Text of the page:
Similarly, you can use it for rolling out in phases. Mining ships require a fair number of resources to build, and if there are several of them on a branch they will share the incoming resources evenly. This can lead to extreme delays in actually getting ships out: it may be better to use resource blocking to grow just one or two at a time and roll the fleet out in waves - otherwise your other blossoms will age pointlessly until you roll some ships out.

Anyway, I rather like this idea.


Verzor said...

Interesting idea which reminds me of solar/light sail ship designs. See for an example of real work being done on this idea.

Craig Perko said...

Yeah, the idea is somewhat related.

Chris said...

The most interesting part of this idea (for me) is 0.3c. I love the flower design, I dig the branches as a good mechanism for localising and compartmentalising complexity, but 0.3c is such an interesting idea that it sticks in my mind.

I did a quick check and found, which lists just under 150 celestial objects within a 20 light year (or 60 years of elapsed earth time) radius. Relativistic effects are reasonably easy to discount, as I found here:, which means cryogenic sleep and generally one-way trips. If we assume mass-accelerator technology (gravity slingshot, mass-driver, etc), then it suggests we can probably fling *some* resources back home (or relay them), but we'd need to set up a fairly hefty permanent emplacement to support it. Based on the transport delay, the design doesn't rule out interstellar mining expeditions but they would be more likely furthering future seed exploration rather than providing primary return-trip supply lines. For particularly rare resources an interstellar supply line would work (in theory) but there would be a major (generational) lag before the investment paid off.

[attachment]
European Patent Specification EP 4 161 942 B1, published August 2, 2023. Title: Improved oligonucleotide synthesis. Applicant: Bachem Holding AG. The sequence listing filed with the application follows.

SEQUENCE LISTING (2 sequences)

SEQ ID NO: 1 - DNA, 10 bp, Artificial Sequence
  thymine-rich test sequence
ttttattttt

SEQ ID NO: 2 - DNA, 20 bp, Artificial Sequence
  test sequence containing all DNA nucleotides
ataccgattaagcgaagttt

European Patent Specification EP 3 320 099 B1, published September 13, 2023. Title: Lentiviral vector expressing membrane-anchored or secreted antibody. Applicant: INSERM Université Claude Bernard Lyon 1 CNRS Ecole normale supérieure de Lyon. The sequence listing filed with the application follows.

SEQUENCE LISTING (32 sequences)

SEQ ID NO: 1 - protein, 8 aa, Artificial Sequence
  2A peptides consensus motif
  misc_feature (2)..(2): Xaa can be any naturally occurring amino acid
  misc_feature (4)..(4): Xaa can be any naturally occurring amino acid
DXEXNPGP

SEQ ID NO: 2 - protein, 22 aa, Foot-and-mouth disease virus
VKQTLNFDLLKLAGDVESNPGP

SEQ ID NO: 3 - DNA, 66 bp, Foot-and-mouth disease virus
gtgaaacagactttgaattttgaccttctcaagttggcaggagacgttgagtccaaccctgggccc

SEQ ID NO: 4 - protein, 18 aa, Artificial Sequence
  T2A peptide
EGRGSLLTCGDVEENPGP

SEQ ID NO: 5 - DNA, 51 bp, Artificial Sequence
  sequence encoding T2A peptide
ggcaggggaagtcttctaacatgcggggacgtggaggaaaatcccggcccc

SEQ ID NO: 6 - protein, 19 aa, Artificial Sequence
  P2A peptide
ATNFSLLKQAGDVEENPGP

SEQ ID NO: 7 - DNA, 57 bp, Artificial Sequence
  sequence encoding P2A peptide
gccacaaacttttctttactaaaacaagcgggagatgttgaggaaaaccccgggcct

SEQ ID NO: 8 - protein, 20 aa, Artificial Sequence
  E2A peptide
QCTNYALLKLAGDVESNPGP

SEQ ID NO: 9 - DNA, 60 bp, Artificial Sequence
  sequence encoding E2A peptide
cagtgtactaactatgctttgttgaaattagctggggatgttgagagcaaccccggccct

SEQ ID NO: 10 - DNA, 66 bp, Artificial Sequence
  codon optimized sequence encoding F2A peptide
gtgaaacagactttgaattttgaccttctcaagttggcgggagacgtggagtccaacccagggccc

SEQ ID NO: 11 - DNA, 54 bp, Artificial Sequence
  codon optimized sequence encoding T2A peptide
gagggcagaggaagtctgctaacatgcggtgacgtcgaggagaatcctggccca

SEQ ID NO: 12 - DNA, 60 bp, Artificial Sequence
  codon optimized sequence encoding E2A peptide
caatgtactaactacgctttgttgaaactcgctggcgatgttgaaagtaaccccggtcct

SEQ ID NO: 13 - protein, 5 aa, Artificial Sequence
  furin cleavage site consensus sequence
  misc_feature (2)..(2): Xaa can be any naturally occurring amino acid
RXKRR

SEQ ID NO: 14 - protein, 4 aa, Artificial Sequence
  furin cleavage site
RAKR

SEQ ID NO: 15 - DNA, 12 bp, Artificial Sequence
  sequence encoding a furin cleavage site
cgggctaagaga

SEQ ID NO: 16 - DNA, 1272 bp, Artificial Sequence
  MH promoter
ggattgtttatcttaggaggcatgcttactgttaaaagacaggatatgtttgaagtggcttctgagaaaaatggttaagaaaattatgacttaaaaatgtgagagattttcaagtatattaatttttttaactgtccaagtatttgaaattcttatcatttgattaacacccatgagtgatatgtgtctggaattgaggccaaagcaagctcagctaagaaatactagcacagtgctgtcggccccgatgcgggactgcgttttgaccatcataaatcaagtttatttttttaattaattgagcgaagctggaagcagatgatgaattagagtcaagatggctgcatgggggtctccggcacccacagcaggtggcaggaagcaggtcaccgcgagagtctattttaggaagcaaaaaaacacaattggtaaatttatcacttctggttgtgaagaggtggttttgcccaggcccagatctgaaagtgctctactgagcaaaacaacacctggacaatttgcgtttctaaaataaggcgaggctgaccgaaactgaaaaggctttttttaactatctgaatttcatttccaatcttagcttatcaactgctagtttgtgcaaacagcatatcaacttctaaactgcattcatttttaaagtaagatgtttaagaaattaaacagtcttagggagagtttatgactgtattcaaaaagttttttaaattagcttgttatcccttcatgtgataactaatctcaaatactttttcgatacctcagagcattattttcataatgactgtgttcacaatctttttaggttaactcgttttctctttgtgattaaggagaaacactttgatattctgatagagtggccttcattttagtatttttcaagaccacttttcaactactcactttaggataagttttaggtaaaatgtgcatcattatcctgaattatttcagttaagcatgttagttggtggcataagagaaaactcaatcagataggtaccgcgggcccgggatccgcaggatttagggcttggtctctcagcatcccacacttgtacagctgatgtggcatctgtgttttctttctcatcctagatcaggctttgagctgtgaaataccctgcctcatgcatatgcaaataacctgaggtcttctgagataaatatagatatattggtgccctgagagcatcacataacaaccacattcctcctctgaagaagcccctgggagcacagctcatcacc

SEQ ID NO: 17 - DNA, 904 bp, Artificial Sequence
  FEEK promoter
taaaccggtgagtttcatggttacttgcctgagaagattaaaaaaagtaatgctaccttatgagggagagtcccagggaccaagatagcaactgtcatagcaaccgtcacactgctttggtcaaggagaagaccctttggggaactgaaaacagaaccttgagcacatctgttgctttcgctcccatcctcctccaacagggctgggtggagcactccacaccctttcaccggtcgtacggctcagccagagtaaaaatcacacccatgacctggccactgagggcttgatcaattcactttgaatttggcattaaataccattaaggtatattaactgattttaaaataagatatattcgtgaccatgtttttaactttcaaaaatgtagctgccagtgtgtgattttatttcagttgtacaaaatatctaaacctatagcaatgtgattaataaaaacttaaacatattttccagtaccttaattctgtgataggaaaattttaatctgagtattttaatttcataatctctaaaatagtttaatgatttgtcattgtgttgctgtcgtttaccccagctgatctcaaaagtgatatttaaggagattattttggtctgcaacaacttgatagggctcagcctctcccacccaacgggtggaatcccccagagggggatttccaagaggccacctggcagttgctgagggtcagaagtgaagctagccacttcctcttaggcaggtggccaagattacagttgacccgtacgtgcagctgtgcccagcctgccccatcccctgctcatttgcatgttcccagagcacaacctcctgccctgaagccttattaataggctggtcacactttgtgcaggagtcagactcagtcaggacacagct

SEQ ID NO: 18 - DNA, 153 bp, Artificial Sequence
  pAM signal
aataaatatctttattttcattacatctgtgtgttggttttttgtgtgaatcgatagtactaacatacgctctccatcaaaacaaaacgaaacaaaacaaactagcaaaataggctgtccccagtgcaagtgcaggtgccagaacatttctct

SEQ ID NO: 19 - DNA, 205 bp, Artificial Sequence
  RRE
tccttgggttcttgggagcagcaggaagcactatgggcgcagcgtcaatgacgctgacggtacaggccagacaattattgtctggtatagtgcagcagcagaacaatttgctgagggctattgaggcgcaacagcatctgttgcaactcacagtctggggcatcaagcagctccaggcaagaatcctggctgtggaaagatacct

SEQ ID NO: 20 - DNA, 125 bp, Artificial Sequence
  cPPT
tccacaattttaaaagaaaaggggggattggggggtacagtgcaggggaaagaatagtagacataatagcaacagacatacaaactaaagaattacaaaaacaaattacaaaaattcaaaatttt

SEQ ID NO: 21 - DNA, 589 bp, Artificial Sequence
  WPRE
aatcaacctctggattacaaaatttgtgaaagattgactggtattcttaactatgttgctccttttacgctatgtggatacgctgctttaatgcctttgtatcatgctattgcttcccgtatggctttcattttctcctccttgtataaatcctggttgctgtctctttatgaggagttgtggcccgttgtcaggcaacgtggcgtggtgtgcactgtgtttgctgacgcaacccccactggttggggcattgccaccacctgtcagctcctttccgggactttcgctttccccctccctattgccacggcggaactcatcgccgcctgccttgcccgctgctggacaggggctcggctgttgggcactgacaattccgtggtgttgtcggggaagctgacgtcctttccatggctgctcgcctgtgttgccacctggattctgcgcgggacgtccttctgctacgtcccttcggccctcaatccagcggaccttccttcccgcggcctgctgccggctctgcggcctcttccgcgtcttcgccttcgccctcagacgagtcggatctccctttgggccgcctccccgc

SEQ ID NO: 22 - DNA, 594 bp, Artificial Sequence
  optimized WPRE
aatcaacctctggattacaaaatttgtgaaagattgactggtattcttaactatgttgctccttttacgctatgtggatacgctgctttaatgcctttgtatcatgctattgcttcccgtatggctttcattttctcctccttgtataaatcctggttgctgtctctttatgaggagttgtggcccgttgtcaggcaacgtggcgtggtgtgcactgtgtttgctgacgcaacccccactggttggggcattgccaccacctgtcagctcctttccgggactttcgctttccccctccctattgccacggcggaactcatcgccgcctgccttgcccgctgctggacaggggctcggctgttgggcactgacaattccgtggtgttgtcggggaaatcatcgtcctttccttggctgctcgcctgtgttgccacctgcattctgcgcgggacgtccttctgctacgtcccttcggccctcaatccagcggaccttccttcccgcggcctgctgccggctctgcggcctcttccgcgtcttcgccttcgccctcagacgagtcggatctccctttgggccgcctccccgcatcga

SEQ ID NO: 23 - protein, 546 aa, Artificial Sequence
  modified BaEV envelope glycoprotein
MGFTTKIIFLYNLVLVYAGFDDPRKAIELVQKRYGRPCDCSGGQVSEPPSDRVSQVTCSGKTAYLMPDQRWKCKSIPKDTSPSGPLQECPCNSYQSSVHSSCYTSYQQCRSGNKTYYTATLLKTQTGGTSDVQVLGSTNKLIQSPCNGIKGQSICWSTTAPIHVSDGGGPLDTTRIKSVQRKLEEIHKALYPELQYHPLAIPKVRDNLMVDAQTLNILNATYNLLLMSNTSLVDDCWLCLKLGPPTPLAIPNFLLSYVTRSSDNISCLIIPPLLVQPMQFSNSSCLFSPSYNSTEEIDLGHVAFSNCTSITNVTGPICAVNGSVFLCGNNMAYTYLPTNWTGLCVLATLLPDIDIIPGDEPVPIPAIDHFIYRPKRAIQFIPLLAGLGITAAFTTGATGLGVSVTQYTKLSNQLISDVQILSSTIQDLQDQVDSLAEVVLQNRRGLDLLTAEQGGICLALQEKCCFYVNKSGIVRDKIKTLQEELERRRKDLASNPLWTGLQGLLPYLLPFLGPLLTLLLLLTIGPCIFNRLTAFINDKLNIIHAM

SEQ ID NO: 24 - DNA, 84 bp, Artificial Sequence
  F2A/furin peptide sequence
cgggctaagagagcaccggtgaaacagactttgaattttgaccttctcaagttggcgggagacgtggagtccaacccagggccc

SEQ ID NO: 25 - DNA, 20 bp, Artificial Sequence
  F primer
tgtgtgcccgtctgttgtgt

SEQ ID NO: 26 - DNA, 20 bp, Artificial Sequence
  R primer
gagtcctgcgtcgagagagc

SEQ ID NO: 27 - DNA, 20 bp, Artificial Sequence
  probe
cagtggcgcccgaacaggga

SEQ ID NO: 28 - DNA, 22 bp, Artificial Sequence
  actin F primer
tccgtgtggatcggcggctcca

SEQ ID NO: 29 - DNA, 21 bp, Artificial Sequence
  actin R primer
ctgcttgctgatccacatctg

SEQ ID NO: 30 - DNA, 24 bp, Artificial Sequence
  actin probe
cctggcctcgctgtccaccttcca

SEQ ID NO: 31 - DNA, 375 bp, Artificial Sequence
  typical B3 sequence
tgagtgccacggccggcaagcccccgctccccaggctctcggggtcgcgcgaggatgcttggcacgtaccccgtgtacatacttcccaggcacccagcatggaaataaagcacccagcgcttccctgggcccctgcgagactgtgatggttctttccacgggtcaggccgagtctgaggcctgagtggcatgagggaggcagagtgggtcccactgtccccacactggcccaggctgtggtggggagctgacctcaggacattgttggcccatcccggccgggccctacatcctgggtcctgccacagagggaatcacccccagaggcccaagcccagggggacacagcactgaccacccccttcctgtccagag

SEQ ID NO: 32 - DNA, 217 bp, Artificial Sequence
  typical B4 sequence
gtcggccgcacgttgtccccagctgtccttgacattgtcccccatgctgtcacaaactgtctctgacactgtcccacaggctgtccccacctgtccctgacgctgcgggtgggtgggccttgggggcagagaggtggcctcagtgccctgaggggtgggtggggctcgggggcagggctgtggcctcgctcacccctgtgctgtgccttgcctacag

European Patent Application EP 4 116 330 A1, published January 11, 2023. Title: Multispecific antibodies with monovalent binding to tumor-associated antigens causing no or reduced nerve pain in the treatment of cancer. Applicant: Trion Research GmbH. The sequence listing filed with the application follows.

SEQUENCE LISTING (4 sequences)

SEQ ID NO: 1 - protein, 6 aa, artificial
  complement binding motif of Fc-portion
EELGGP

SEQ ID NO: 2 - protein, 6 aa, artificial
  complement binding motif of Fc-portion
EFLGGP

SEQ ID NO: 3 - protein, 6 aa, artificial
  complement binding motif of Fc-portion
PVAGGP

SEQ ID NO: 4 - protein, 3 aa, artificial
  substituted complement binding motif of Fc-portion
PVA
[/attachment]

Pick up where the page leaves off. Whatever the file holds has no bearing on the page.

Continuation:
This gives you a game timeline of around 500 years, to properly colonise a few dozen stars.

From here, the question becomes how the march of technology and progress effect the game over such a significant timeline. As a (bit of a) singularist, Moore's law and nanotechnology are mostly a given, rather than speculation. Fortunately, the laws of physics provide some hard-constants (energy requirements, transport time), but efficiency and computation appear relatively unbounded. Additionally, quantum entanglement could solve the FTL communication barrier, which enables greater synergy than simply resource sharing.

This all works in favour of your Ikebana design and theory, where most of the constraints you suggest are resource (and energy) bound.

Speculating wildly, part of me wonders if then the solution to human propagation is artificial body construction and conciousness transfer over entangled-link, but by that point we are all technically AI and the body part becomes kind of moot.

Anyway, just some interesting extrapolation from your idea.

Craig Perko said...

Well, in this design the technology is considered stagnant (at peak?), so the driving force is assembling resources and launch bases.

Some resources are very common: carbon, light, water. Others are very rare science-fiction materials that are rare enough that shipping them over a 200-year transit would make sense.